On the wiring diagram, only the outline of the switches is drawn in order to see the connection of the common SO239s. The left switch will see its first position named 3, the second, 2 and the third, 1. With the knob pointing to the left, position N°1 will be at the top. The second switch, meanwhile, will be used in the normal order, its position N°1 naturally at the top since its button is oriented to the right.

Antenna Switch
Antenna Switch

This will result in a backward left-to-right numbering for each SO239 row.

The antennas are connected to the bottom row and the transceivers to the top. The left common will be connected to the TX connector of the meter and the one on the right will go to the ANT output of the meter.


The front panel

Antenna Switch
Antenna Switch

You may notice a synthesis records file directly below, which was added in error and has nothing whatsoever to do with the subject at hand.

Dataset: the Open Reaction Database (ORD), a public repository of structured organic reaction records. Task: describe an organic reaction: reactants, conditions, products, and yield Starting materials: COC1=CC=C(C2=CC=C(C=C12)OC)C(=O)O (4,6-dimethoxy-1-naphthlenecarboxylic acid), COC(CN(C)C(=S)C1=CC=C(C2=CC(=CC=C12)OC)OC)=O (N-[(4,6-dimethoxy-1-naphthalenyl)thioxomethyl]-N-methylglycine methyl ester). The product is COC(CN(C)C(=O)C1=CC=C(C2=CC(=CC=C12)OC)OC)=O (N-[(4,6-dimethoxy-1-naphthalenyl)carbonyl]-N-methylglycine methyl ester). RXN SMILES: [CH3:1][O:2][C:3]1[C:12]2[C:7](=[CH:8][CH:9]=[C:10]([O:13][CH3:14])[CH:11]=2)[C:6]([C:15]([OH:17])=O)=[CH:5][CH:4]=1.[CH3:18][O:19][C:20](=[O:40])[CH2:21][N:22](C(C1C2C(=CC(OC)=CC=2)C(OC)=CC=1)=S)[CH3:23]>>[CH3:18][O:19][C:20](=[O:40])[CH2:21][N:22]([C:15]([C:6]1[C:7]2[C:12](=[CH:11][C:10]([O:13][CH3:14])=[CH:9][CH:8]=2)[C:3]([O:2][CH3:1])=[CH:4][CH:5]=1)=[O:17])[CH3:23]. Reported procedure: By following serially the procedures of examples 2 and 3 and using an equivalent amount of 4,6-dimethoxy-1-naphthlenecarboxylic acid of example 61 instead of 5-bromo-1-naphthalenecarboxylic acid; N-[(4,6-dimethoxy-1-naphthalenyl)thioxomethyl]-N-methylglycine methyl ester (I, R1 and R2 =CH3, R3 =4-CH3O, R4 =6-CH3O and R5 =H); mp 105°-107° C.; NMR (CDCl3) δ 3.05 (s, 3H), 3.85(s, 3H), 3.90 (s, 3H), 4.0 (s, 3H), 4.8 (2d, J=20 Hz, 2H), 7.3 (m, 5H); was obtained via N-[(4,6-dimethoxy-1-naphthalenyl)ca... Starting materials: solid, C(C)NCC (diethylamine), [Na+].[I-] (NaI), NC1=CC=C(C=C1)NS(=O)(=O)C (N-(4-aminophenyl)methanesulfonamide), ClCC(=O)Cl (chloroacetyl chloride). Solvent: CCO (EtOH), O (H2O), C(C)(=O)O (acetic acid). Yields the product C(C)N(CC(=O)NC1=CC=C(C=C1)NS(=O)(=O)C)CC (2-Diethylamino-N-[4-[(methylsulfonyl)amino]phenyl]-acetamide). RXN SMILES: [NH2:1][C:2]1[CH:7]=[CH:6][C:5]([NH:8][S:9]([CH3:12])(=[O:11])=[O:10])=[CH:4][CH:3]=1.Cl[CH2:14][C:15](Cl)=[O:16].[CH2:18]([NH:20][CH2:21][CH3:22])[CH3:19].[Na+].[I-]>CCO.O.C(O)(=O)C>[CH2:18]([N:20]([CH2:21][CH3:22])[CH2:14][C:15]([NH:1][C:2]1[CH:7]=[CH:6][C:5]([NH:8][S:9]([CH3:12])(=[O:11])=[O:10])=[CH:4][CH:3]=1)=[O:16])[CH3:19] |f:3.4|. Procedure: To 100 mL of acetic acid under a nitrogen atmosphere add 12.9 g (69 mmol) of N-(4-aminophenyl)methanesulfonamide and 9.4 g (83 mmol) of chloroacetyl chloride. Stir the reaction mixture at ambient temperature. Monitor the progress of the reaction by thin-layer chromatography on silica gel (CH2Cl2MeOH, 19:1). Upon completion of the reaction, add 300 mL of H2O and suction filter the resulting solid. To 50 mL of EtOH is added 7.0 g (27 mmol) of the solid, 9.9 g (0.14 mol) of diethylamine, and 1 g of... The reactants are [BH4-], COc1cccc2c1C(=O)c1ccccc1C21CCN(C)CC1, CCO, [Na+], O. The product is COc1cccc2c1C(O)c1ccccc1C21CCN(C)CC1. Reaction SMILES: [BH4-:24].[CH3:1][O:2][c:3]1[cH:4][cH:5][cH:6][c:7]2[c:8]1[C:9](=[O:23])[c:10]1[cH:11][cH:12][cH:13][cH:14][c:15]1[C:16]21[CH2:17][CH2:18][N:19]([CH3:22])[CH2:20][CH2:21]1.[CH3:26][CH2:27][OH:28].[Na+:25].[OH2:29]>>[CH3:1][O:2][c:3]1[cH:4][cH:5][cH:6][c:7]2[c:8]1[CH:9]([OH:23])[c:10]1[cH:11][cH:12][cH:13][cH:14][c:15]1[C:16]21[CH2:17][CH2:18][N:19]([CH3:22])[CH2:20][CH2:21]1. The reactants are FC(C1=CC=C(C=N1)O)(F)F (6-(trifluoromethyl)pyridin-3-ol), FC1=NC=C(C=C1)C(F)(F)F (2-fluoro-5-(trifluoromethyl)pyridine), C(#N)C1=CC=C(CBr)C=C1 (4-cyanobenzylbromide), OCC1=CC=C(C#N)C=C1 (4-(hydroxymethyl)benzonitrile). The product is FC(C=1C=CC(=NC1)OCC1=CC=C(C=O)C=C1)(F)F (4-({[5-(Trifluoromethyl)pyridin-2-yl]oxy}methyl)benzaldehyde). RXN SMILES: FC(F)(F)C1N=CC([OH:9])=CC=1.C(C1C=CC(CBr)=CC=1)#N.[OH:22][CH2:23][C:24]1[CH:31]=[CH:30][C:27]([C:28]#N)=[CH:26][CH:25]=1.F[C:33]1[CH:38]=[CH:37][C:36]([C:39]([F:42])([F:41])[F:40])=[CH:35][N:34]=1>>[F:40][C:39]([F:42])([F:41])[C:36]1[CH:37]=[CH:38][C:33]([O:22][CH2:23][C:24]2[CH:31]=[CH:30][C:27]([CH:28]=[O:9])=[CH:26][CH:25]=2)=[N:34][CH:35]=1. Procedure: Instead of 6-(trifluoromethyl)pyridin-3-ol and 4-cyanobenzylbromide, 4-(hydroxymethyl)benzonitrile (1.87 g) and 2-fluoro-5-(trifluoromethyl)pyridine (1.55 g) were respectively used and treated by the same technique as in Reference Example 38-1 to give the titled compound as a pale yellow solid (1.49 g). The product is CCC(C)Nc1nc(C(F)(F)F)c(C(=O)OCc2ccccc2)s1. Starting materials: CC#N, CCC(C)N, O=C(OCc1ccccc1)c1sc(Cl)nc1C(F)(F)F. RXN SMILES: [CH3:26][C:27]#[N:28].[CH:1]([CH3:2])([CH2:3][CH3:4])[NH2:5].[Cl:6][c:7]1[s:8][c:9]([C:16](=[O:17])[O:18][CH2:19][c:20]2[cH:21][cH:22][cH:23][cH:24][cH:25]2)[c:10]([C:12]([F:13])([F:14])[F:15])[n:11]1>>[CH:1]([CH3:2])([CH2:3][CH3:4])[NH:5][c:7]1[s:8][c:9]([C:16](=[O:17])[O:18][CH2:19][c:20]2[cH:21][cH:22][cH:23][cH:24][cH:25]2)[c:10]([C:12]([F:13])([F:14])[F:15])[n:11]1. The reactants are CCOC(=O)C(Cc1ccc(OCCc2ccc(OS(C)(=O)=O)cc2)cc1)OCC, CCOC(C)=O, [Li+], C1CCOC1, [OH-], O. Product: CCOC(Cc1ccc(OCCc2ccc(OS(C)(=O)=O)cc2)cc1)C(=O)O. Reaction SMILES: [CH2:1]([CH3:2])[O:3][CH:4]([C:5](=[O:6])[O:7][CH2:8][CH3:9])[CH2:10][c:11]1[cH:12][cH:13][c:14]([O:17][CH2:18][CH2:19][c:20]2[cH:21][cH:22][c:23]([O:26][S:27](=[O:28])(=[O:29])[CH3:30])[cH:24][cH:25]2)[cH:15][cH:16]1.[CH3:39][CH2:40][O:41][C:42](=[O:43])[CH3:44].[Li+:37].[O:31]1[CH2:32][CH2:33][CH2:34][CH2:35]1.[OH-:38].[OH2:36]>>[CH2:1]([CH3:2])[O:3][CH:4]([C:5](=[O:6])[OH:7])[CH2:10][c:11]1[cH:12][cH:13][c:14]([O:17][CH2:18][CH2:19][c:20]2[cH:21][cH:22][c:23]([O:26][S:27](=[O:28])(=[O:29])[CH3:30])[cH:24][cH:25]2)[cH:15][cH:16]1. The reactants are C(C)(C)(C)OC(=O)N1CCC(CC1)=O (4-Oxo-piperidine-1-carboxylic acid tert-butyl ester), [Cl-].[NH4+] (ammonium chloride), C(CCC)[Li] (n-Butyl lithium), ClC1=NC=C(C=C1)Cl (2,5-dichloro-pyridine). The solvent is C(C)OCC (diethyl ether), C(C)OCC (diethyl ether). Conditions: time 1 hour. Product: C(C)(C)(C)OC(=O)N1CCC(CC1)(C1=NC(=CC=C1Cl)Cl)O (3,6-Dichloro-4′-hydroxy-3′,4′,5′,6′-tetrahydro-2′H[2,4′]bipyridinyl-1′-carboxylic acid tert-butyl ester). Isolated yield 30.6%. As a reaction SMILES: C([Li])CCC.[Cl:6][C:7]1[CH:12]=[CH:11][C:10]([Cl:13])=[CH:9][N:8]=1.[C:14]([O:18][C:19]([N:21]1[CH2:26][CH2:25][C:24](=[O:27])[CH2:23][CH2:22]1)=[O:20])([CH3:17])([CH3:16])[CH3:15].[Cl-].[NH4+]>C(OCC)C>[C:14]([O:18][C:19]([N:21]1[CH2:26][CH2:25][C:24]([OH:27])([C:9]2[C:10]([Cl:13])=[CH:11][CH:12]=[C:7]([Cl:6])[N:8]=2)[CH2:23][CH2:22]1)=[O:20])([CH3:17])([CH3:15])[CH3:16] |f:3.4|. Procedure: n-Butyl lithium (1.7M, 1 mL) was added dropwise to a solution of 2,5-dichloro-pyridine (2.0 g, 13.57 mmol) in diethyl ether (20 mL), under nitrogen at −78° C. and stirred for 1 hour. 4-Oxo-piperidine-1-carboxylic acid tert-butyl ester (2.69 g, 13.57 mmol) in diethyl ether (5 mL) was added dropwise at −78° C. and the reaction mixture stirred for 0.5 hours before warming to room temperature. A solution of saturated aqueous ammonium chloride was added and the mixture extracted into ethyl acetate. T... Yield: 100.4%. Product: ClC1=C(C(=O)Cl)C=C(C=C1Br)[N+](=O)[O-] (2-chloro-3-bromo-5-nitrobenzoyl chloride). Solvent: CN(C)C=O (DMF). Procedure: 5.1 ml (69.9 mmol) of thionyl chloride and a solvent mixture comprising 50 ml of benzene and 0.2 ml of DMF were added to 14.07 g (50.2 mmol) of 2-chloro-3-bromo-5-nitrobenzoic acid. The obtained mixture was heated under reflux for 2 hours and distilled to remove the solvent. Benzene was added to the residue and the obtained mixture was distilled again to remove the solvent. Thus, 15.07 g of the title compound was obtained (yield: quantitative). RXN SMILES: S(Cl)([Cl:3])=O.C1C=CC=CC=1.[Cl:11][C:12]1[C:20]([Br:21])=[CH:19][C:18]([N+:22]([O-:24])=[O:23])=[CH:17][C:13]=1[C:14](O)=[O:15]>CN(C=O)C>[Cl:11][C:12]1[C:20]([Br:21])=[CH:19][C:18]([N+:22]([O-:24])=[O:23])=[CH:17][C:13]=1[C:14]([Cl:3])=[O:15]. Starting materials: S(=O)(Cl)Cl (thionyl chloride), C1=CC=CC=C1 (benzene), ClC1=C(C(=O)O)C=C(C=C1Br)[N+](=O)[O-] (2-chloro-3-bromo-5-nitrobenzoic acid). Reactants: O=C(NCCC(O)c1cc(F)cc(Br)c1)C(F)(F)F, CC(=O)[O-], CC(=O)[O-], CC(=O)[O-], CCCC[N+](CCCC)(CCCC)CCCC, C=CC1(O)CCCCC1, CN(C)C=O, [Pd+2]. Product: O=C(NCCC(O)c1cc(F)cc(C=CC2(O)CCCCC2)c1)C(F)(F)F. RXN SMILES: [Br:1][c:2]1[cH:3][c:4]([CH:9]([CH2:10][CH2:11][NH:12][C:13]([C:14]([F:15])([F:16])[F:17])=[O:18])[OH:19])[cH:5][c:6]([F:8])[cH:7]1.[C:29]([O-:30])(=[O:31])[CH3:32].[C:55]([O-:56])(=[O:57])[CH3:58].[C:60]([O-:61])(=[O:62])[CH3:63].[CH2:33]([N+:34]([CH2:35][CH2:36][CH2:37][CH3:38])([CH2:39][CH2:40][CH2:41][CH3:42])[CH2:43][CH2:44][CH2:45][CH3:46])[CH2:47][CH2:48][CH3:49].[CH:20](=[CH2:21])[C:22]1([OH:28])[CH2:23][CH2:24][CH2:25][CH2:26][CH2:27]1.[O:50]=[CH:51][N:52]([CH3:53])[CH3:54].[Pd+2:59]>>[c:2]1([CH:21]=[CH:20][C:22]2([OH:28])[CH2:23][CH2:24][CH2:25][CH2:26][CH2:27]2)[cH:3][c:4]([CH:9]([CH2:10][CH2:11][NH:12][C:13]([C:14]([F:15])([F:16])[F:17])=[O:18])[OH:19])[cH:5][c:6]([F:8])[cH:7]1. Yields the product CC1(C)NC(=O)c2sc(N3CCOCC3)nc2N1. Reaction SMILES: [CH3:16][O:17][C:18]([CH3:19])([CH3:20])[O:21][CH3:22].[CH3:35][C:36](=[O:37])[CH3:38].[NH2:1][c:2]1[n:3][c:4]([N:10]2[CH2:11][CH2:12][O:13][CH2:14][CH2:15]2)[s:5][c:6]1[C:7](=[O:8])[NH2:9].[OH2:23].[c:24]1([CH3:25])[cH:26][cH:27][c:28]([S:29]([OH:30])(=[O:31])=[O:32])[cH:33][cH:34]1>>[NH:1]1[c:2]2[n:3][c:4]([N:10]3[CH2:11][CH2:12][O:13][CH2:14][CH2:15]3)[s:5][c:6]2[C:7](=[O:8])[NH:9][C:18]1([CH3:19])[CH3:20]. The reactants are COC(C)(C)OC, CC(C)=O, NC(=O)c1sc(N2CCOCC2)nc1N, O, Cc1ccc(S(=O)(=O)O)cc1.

Having already experimented with other projects, I applied the same method. It consists in creating a design of the facade in 150 DPI with the serigraphy, print it on photo paper and then laminate the result before cleaning the holes using a punch.

This gives a semi-rigid facade which, once cut to the dimensions of the housing, is held in place by both the nuts of switches and self-adhesive double-sided pads for the corners.



Here is a measure of the impact that the switch can have on the SWR because of its insertion. A MFJ259B is connected to one of the inputs and the dummy load on one of the outputs. The CN410M is connected between the commons, all with short PL/PL RG58CU leads.

SWR measure

But in practice with the 100w of the FT450D, the 28 MHz SWR is at most less than 1.2 on the CN410M and is measured 1.0 on the transceiver. The set has therefore very little influence and does not affect the performance of the station.